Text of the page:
The sequel tries to give some depth to the Laurie / Michael angle, which, as a sequel, may be needed, but surely the idea of a completely motiveless killer (as Myers was in the first film) is so much more effective than a contrived subplot involving a victim / killer kinship. Similar to the lack of detail and character in Myers’ white visage, the specifics of any intent should also remain a mystery. THAT is scarier than this bullshit explanation for everything.
In terms of style, Rosenthal was never going to pull this one off. While he is adept at filling the entire frame, there is only one shot that impressed me - when Michael’s white mask slowly appears behind a nurse after she discovers the dead body of Dr Mixter (syringe in the eye, no less). This scene truly captured Carpenters spirit. The murders are more gory than in part one and there are also more of them, although if he’s trying to kill Laurie, why just pick off arbitrary staff in the hospital? Myers may be motiveless, but he’s not random. Its bodycount for bodycount’s sake.
“It’s time, Michael.”
Jim You know, I'd completely forgotten all about that 'Michael Myers is Laurie's brother' business - how lame is that? Zomblee's right, the idea of a scary guy in a blue jumpsuit and Shatner mask (Zomblee - tell them your joke - go on...) is much more frightening if he has absolutely no motive whatsoever. Myer's being human and having - gasp - an agenda, is crap. All the best laid plans of mice and men gone to waste.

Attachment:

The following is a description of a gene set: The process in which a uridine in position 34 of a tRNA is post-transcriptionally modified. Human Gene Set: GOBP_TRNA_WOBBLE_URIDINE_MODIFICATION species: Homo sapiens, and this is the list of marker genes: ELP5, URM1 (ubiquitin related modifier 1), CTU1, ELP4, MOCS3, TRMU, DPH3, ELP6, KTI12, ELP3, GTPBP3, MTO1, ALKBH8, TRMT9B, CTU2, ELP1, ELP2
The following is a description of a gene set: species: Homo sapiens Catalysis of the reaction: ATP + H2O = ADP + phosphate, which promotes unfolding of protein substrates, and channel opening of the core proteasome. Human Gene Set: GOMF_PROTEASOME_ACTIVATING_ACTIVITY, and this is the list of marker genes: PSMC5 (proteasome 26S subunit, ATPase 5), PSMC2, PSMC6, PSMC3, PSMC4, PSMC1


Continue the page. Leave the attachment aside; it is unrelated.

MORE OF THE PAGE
Still, the hospital setting is good, there are a couple of good deaths and good fun is had by all, I suppose. This is one of those films that must have appeared wicked when it came out, some 22 years ago, but with Halloween firmly cementing itself into the 'classics' chapter of every horror movie book ever write, the first sequel is just looking weaker and weaker. Inappropriate use of music, inappropriate use of bizarre weaponry (syringe? hot tub? very out of character to the Myers of the first film) and very little suspense in general. Michael doesn't sneak up on you any more, he just kind of stands behind you - in shot but out of your line of sight. And he stands there for ages, killing the mood. For the first time ever, I found myself wanting the Shatner faced freak to just get on with it.
Great early role for Lance Guest as Laurie's love interest, though. Lance went on to find international super stardom in the amazing The Last Starfighter, which bizarrely was directed by Nick Castle, who played Myers in the original Halloween. He was also the beach ball farting alien in Dark Star. Small world.